Among many other things, my mother, Gabriele Ilse Feuchtwanger was an artist and designer. In the 1950's and 1960's she designed and hand-painted a line of popular nursery furnishings for a company called Nursery Plastics, and later called Nursery Originals.
Irmi and Fred Bering founded Nursery Plastics after Fred returned home from fighting the Japanese in the Pacific in WWII as a United States Marine. As a young boy living in NYC, Fred was one off my idols; those-ordinary looking men who came back from WWII and so casually talked about their combat experiences.
I think the Berings used the word "Plastics" even though they ended up producing almost everything in wood, because plastic was the new "in" thing at that time. Remember that famous line near the beginning of the movie, The Graduate?
My mother was a young artist who escaped from Nazi Germany in the late 1930s and settled in Manhattan. She, her sister and their parents were still living in Munich when Nazi Brown Shirts forced their way into their home on Krystallnacht. They escaped shortly after that terrible night, over the border into Switzerland. Not allowed to stay there, they made their way to France. Not feeling safe in France, they made their way to the US via Cuba. The stay in Cuba was necessitated by the severe restrictions on Jewish immigration into the US.
Mom preferred and went by the name Gaby. She learned her excellent English mostly by watching movies. In 1948 she married my dad and they made me in 1952. My father left us shortly after I arrived, so Mom had to find work. We lived at 70 Irving Place in lower Manhattan (thus the name of my website).
So Mom was looking for work and Fred & Irmi Bering were looking for an artist/designer for their new business. They hired her to design and paint their new product line.
Mom painted beautiful concept drawings. Irmi selected the best and sent them to a subcontracted woodworking factory in the Italian Alps. There, the pieces were cut and then painted in a base color, usually white. Then they were shipped to the assembly factory in lower Manhattan where my Mom hand-painted every piece with enamel paints in her unique style. She also sometimes mounted the tiny music boxes into each lamp. There were always racks of music boxes in her studio, and I'd often get to take one home.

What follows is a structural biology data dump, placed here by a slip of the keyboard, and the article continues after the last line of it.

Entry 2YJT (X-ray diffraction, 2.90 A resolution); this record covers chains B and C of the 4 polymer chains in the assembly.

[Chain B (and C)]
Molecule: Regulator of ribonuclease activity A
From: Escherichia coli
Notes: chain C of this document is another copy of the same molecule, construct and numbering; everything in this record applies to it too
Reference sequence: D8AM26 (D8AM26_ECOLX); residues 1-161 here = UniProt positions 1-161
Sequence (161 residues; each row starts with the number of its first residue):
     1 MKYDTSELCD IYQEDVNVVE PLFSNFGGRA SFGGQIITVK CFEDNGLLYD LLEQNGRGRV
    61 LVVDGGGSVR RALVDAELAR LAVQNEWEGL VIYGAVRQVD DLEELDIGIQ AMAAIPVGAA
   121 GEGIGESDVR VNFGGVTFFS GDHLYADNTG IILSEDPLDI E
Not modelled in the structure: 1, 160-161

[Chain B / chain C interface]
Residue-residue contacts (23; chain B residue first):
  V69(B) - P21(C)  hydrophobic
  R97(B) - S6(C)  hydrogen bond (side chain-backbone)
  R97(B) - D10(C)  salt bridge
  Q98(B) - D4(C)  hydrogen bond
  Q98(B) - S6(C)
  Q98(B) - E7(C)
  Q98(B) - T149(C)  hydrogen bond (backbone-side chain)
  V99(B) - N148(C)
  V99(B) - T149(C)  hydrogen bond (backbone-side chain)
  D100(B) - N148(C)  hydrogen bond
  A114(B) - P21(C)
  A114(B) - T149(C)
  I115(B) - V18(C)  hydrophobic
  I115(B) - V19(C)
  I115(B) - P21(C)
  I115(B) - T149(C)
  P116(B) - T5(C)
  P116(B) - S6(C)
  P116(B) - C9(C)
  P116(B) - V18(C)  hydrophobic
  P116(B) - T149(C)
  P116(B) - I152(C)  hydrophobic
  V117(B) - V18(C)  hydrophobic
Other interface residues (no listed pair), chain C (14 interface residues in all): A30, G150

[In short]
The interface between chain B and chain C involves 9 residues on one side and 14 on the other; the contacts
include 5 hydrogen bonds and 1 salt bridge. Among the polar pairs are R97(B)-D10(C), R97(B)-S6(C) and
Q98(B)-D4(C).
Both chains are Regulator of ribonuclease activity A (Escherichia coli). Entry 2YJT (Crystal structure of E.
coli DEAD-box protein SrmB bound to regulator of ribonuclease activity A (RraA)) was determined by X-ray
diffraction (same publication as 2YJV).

I used to sit in her factory studio on East 24th street for hours after school, doing my homework from PS 40 and watching her paint. At 5 o'clock we'd walk home together.
With the company's success the workload got too much for one person to handle and the Berings farmed out much of Mom's painting work to a factory in Haiti. Mom made a couple of trips to the island to teach the young women in the factory to paint in her style. She continued doing the new design and other work in New York City.
The company's name was changed to Nursery Originals and the Berings sold it to a company in Rhode Island called Nortek. Irmi tried to get my Mom to quit Nortek and join her in a new venture but as a single parent raising me in New York City, Mom needed the secure paycheck from Nortek. That destroyed our long friendship with the Berings and Mom and I never saw them again.
My Mom continued designing for Nursery Originals with Nortek until she got sick in the 1970s. She died very young at age 60 in 1979. A few months later my first child was born. Today she's in her 30's. I still sometimes get a lump in my throat looking at her. She looks so much like my beautiful Mom.
Which brings me full circle back to a few nights ago, and the reason for writing this now.
My daughter was visiting us, with her new daughter - my first granddaughter! It was bedtime and by her bedside was one of my Mom's lamps. My daughter was just winding up the 50 year-old music box for her daughter and I snapped this picture, holding back my tears.
I miss you Mom, but you live on!